Hacking Team, the controversial Italy-based surveillance company that was recently hacked, couldn't have provided its services to customers all over the world without a bit of help. Leaked documents show that the company sourced some of its exploits, code that allows Hacking Team to break into computers, from several other individuals and brokers.
A few of those have been getting some serious flak from members of the security community for selling products to Hacking Team. But three of them who spoke to Motherboard deny any wrongdoing.
"We can't really control or be responsible for or in charge of what people do with exploits," Adriel Desautels from security company Netragard, one of the exploit brokers who dealt with Hacking Team, told Motherboard in a phone interview.
On Friday, Christopher Soghoian, a principle technologist at ACLU, tweeted that two computer exploit brokers based in the US "sold to Hacking Team in 2014, long after reports revealed [Hacking Team] sold to human rights abusers."
The problem here is that these vendors may have worked with a company that sold surveillance software to some of the most brutal regimes on the planet
Desautels sold one item to CICOM, the US subsidiary of Hacking Team, he told Motherboard. "We vetted CICOM USA, we didn't fully vet Hacking Team, which we should have," Desautels said.
Desautels said that, at the time, he had no idea that Hacking Team had been accused of human rights violations. When pressed, he conceded that, "I heard news about Hacking Team being questionable and so on, but it was the same kind of fodder, or FUD, that we hear all the time about zero-days." FUD ("Fear, Uncertainty and Doubt") is a term used to describe the spread of dubious negative information.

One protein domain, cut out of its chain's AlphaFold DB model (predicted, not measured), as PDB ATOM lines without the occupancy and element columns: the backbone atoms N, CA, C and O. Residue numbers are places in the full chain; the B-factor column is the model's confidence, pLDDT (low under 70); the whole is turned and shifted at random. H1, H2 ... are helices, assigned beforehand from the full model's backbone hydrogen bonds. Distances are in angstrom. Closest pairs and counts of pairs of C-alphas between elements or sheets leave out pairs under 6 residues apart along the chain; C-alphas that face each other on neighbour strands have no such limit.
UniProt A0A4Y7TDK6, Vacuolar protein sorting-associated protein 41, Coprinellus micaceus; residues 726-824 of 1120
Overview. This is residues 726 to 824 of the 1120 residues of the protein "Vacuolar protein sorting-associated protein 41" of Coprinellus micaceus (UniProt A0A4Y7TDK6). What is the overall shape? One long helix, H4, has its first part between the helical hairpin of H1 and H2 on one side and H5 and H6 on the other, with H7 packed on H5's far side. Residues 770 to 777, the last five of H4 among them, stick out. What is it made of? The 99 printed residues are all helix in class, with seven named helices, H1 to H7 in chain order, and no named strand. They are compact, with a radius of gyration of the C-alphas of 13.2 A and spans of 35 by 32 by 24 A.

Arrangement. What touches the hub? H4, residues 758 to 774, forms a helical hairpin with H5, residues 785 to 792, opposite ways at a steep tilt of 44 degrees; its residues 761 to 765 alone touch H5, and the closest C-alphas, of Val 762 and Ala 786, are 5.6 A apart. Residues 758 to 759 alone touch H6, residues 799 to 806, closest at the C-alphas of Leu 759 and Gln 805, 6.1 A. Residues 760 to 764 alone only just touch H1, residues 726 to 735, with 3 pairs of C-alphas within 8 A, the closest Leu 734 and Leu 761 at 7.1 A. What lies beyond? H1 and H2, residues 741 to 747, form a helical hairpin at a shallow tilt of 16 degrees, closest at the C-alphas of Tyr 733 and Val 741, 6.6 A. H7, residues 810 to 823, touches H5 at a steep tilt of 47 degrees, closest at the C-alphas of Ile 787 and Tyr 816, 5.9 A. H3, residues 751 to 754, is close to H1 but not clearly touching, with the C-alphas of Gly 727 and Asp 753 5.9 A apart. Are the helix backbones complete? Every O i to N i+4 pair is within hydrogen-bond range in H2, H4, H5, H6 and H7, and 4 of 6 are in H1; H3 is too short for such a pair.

Desautels said that when he dealt with CICOM, he didn't think the company was one and the same as Hacking Team—despite Hacking Team approaching him originally—and that CICOM's customers were "friendly country law enforcement."
In a more recent email from March of this year, Desautels writes to Hacking Team, this time directly after his company changed its "internal customer policies" and says that, "We do understand who your customers are both afar and in the US and are comfortable working with you directly."
The other exploit broker mentioned by Soghoian was Dustin Trammell, who goes by the screen name |)ruid. He denies selling any exploits to Hacking Team; talk of an exploit is evident in leaked emails between Trammell and the company but it's unclear if there was a sale.
"We have not sold anything to Hacking Team and only sell to domestic US entities," he told Motherboard in an email.
When asked who he thought Hacking Team's customers were, Trammell said, "Who Hacking Team's customers are do not concern us as we have not sold them anything nor have had any intention to sell them anything."
Finally, Vitaliy Toropov, an independent researcher who sold a number of exploits to Hacking Team, said he had no moral problem doing business with the company.
"I thought HT [Hacking Team] sells to the US and EU gov structures mostly, LEAs [Law Enforcement Agencies] etc," he told Motherboard in an email. "I was sure that HT activity is restricted and monitored by their local government and EU laws, and if it's not used against 'normal' users there can't be any moral issues."
It's important to remember that the trade of computer exploits is a legitimate business: developers and researchers have to invoice just like everyone else, and stay within trade regulations. The problem here is that these vendors may have been somehow involved with a company that sold surveillance software to some of the most brutal regimes on the planet.
Whether those who dealt with Hacking Team are at all responsible for how their exploits were used is an open question. But as the leaks continue to be scrutinised, people with more links to the company are sure to be discovered.